Details from Anthony Bourdain's will reveal the celebrity chef, television personality and author may not have been as wealthy as many believed and his estate could be vulnerable to a legal dispute.
According to documents filed Thursday with the Manhattan Surrogate's Court, the star's estate was worth $1.21 million, the New York Daily News reported. This includes $425,000 in savings and cash, $35,000 in brokerage money, $250,000 in personal property and $500,000 in "intangible property including royalties and residuals." Mr. Bourdain was estimated to be worth as much as $16 million.
The will establishes a trust and designates Mr. Bourdain's 11-year-old daughter, Ariane Busia-Bourdain, as the primary beneficiary. The trust will distribute assets when she is 25 and 30, and Ms. Busia-Bourdain will receive access to the balance when she turns 35, USA Today reported.
A guardian will be picked by the court to safeguard the inheritance since Ms. Busia-Bourdain is still a minor.
Trusts that pay out over time are common for young beneficiaries to ensure they don't get overwhelmed by receiving a large inheritance all at once, said Alexander Rupert, associate portfolio manager at Laurel Tree Advisors. This could give her "a better chance of being strategic in the planning and utilization of money."
But Keith Singer, owner and president of Singer Wealth Management, doesn't agree with staged withdrawals because the assets are vulnerable to creditors and mismanagement once distributed.
"When I draft my trusts, the beneficiary can already benefit from the assets that are in there," Mr. Singer said. "Inside the trust you can make virtually any investment the trust allows and most trusts have very broad investment authority. Also, with most trusts the beneficiary can get all the income each year and even access to the principal for a wide variety of reasons."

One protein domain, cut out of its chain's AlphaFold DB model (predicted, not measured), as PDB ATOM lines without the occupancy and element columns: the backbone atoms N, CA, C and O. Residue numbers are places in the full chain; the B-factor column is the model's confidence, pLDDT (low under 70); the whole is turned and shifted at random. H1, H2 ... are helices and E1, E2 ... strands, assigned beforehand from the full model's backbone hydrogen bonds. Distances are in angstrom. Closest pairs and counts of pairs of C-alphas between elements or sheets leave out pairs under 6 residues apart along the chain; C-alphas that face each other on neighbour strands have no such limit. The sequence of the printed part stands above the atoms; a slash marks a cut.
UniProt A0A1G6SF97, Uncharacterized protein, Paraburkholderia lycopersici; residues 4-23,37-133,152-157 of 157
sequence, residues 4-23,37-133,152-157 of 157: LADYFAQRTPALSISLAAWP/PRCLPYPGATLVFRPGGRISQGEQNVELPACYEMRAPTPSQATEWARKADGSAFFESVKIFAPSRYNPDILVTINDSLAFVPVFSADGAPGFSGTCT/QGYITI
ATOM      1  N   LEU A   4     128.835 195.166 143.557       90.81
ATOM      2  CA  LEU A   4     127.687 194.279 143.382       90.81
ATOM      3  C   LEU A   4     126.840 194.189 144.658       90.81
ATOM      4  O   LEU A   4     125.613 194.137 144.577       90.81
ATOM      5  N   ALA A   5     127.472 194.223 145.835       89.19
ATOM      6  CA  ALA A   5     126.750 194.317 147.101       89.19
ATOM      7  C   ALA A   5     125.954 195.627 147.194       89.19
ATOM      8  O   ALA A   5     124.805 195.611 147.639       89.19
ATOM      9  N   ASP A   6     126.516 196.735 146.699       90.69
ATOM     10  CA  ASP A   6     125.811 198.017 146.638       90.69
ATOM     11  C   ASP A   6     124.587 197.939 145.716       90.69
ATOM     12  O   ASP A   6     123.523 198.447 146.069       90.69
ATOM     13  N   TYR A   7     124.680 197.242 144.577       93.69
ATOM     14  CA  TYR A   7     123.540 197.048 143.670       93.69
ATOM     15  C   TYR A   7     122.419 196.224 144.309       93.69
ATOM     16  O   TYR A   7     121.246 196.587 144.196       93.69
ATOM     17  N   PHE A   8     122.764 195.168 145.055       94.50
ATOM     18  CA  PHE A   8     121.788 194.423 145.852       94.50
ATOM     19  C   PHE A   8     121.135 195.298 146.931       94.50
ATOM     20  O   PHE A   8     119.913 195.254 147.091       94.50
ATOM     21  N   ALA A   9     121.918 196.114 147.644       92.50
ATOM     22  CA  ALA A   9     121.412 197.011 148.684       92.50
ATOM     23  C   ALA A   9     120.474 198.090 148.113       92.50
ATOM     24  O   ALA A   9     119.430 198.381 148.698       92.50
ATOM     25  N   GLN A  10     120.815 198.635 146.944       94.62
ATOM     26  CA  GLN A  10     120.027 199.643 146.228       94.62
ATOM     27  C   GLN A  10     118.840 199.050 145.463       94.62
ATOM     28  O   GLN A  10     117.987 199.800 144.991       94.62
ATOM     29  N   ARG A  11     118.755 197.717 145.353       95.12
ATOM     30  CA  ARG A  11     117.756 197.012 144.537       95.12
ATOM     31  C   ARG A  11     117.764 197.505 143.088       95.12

Mr. Singer would have advised Mr. Bourdain to create a livable trust rather than a testamentary trust to avoid the time-consuming and public probate process.
Mr. Bourdain named his estranged wife, Ottavia Busia-Bourdain, as his executor and left her "personal and household effects" including cars, furniture, books and frequent flier miles.
If reports are accurate that Mr. Bourdain never finalized his divorce from Ottavia, she may be eligible for elective share of the assets even if the will largely left her out, said Michael Whitty, partner at Handley Thayer.
"This is not the worst celebrity estate plan reported, but it's far from perfect," Mr. Whitty said. "If the assets passing to daughter Ariane are this substantial (or more substantial), I would have recommended a discretionary trust for Ariane for life with flexible distribution provisions so that the money could be distributed when really needed, but until then preserved within the trust and protected from divorce and from most creditors."
Ottavia could receive as much as a third of Mr. Bourdain's estate if she elects, Mr. Singer said.
The filings reportedly do not list the Manhattan condo Mr. Bourdain purchased in 2014 with his then-wife, but do indicate a $1 million mortgage liability for an unspecified property.
Mr. Bourdain was found dead in a French hotel room on June 8. He was traveling to film his CNN show "Parts Unknown." Public prosecutors determined suicide to be the cause of death.